The Buck Stops Here

Once extinct, Virginia’s Eastern elk are back.


elk 2005 acrylic on reclaimed ply 10″ x 10.6” spring 2022 phil’s paintings are inspired by the overlooked erverydayness that surounds us. his artworks suggest the passage of time through a marked surface and evidences of wear. phil is represented by i2i art inc. at his work is in collections across north america and europe. a native of saskatchewan, he attended the alberta college of art and ontario college of art where he studied print making, experimental media, photography, communication arts and industrial design.

(Illustration by Phil)

Come fall, in southwest Virginia, you might hear a strange and unfamiliar sound echoing over the hills—something like your kid’s first painful clarinet lessons mashed up with a South African vuvuzela. 

What you’re hearing is the sound of success: the bugling call of Virginia elk. Nearly 170 years after they were extirpated from the state, these massive animals are now thriving again along the mountainous border with Kentucky, thanks to a restoration effort many years in the making.   

Jacalyn Rosenberger, Elk Project Leader for the Virginia Department of Wildlife Resources, explains that Eastern elk—a distinct subspecies of the North American elk population—were once not only native to Virginia but prior to colonization “would have been heavily present west of Virginia’s coastal plain,” she says. But hunting and habitat loss took their predictable toll; 1855 saw the last documented record of an elk harvested in the state. 

In the early 1900s, a first effort was made to bring elk back to Virginia. But in an era decades before wildlife management became a profession, “Whoever did it had no idea what they were doing,” says Rosenberger. The elk, brought in from elsewhere, were “truly scattered everywhere,” she says, and they never got enough of a hoof-hold to make a comeback.

In the late 1990s, neighboring Kentucky began an elk restoration program of its own, with the population there now numbering about 15,000. Not surprisingly, some wandered across the border into Virginia. Where for a long time they were not welcome.

“Initially, people did not want them here,” says Rosenberger. There were concerns about agricultural damage, about collisions with vehicles, about diseases spreading to livestock. “If an elk wandered over, our agency tried to capture and return them.”  

But finally, Virginia began its own restoration project with Buchanan, Wise, and Dickinson counties, where with a relatively sparse population there was less concern for “elk-human conflict” and where extensive reclaimed mine lands offered ideal habitat potential; elk like the cover of forested areas, particularly in summer where they can take refuge from the heat of the day, but they graze on grasses and other open-land plants. 

Starting with 75 elk from Kentucky brought in between 2012 and 2014, the Virginia population has since grown to at least 275, thanks in no small part to intensive volunteer efforts and support from conservation groups that together have continued to improve that habitat for the elk and other wildlife.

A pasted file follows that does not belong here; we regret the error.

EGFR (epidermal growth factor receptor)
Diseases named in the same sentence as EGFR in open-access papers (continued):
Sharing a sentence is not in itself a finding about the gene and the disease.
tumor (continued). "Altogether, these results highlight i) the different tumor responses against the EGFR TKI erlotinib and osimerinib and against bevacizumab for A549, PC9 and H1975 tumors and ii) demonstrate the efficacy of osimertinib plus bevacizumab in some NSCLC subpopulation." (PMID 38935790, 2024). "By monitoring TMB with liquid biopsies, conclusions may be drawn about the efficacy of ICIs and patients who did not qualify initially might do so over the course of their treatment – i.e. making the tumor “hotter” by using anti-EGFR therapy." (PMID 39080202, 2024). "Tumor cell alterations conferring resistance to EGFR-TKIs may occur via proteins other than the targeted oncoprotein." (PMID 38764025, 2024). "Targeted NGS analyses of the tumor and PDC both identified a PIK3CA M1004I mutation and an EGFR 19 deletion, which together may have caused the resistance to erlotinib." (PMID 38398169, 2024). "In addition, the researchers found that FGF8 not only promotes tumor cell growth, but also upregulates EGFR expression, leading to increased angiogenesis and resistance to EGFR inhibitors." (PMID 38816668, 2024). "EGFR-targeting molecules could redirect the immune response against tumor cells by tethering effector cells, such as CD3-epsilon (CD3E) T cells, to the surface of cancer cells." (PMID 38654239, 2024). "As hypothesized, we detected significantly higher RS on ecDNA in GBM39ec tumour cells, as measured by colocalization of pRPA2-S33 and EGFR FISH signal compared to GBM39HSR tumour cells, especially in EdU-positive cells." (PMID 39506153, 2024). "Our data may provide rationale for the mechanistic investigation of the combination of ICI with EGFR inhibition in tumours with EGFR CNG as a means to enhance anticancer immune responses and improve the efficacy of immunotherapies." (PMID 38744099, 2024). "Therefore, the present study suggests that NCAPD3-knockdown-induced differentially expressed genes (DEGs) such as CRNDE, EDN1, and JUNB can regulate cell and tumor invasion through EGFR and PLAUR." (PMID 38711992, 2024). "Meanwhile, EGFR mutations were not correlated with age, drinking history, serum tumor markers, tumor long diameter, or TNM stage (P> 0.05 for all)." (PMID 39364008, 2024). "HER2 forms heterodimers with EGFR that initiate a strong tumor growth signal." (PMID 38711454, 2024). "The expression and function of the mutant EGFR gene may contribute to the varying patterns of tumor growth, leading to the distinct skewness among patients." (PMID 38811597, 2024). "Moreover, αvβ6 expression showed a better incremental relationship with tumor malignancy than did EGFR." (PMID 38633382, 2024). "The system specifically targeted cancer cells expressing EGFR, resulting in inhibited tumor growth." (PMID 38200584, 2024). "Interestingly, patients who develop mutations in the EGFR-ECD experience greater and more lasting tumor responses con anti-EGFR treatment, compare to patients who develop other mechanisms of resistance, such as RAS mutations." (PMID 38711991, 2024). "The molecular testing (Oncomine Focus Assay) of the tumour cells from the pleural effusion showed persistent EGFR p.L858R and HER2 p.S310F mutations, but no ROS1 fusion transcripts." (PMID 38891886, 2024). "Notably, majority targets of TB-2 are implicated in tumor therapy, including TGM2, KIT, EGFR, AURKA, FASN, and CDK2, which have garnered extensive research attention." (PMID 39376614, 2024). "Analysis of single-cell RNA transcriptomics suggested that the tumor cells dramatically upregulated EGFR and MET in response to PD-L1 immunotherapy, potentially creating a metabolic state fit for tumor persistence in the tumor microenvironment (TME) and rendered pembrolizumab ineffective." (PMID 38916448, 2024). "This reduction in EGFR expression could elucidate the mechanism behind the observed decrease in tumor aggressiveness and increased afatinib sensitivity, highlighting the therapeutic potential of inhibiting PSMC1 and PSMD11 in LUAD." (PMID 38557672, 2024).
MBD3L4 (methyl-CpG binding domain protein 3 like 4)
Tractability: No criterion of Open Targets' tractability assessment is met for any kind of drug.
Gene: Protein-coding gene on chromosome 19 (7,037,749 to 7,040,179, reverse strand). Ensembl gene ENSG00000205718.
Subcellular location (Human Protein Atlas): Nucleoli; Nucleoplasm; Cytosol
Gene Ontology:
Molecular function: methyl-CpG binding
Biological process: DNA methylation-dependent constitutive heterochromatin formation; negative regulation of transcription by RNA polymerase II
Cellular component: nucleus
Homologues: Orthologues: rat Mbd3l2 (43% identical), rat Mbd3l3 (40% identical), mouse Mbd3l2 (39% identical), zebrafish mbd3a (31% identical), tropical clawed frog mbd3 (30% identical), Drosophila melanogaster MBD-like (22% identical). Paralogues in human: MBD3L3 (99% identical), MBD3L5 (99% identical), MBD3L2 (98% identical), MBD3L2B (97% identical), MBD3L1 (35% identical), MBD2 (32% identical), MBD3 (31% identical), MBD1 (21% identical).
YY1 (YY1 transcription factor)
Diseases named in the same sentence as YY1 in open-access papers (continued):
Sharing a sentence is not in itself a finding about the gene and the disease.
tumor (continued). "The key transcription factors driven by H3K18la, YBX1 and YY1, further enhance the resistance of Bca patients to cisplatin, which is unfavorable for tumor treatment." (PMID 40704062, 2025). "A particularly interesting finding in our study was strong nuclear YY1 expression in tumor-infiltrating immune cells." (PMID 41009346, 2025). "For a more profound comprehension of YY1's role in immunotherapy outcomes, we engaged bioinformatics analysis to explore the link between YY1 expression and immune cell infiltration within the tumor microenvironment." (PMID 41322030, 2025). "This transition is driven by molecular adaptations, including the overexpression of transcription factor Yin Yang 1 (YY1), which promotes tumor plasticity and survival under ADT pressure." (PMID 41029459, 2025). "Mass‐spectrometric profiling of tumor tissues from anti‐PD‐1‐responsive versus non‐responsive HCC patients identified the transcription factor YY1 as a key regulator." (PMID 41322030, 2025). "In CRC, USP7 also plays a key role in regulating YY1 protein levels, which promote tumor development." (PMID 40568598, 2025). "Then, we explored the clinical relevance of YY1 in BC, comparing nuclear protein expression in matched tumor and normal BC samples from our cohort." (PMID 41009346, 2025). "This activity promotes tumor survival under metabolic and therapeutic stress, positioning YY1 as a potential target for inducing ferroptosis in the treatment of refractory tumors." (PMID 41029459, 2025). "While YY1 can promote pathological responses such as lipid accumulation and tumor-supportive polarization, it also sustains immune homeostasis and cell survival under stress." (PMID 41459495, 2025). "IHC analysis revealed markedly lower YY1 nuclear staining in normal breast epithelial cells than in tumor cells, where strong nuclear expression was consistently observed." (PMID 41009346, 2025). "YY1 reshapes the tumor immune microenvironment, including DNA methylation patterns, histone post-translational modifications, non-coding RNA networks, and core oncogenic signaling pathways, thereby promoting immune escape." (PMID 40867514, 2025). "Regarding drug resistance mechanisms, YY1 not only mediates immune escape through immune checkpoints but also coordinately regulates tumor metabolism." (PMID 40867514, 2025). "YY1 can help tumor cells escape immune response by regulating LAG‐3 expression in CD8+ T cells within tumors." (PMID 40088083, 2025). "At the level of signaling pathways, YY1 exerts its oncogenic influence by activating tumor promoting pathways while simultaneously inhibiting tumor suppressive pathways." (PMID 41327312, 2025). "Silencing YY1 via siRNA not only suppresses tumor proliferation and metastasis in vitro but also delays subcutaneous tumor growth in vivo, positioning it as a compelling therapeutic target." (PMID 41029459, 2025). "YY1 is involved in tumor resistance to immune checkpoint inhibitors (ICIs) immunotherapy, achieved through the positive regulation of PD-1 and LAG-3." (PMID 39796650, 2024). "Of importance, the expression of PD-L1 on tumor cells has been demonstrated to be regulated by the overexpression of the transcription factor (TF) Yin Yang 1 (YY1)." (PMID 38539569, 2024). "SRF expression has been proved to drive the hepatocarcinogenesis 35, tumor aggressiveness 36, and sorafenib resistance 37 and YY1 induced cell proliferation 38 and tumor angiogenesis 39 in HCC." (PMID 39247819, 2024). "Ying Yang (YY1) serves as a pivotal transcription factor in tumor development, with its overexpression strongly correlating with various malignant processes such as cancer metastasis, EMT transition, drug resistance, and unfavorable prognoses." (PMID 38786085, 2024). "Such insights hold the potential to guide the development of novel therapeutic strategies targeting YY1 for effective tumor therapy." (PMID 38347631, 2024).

Elk are among North America’s largest land mammals. A mature bull can weigh 800 pounds or more, crowned with 30 pounds of antlers, which are shed and grown anew each year.

“Antlers are the fastest-growing tissue in nature,” Rosenberg notes. “That’s 30 pounds of solid bone that they are growing every year.”

The fall mating season (known as “the rut”), however, is hard on the males. A dominant bull gathers a “harem” (that’s the official term) of cows and calves, but must constantly defend them against other males. While the rut lasts only from the end of September to mid-October, Rosenberg says, the bulls can lose as much as 200 pounds during that time—just as winter is about to arrive. “They can’t rest. They barely have time to eat. They are constantly trying to guard their group against other bulls.” Thus, she says, in summer, pretty much all they do is eat, trying to pack on the pounds so they can survive the rut and the winter that follows.

At the end of the rut, the cows and immature young herd into large groups for the winter, then in May or June, the cows break away to give birth. Although a newborn calf is vulnerable to predators, once a mother licks it clean, it also becomes scentless, and for a week or so it will lie still in the grass to evade detection while the mother visits it a few times a day for feedings. Once the calf is up and around—by about two weeks—it moves with its mother, and eventually cows and calves regroup for the summer. 

And so through the power of stewardship,

Virginia’s elk population has continued to grow, and interest in viewing them has become a boon for the region. A buck in full antlered glory emerging from the autumn mists, bugling its call, is one of nature’s most awe-inspiring displays. Now, in the mountains of Southwest Virginia, you can experience it once more. 

This article originally appeared in the April 2022 issue.

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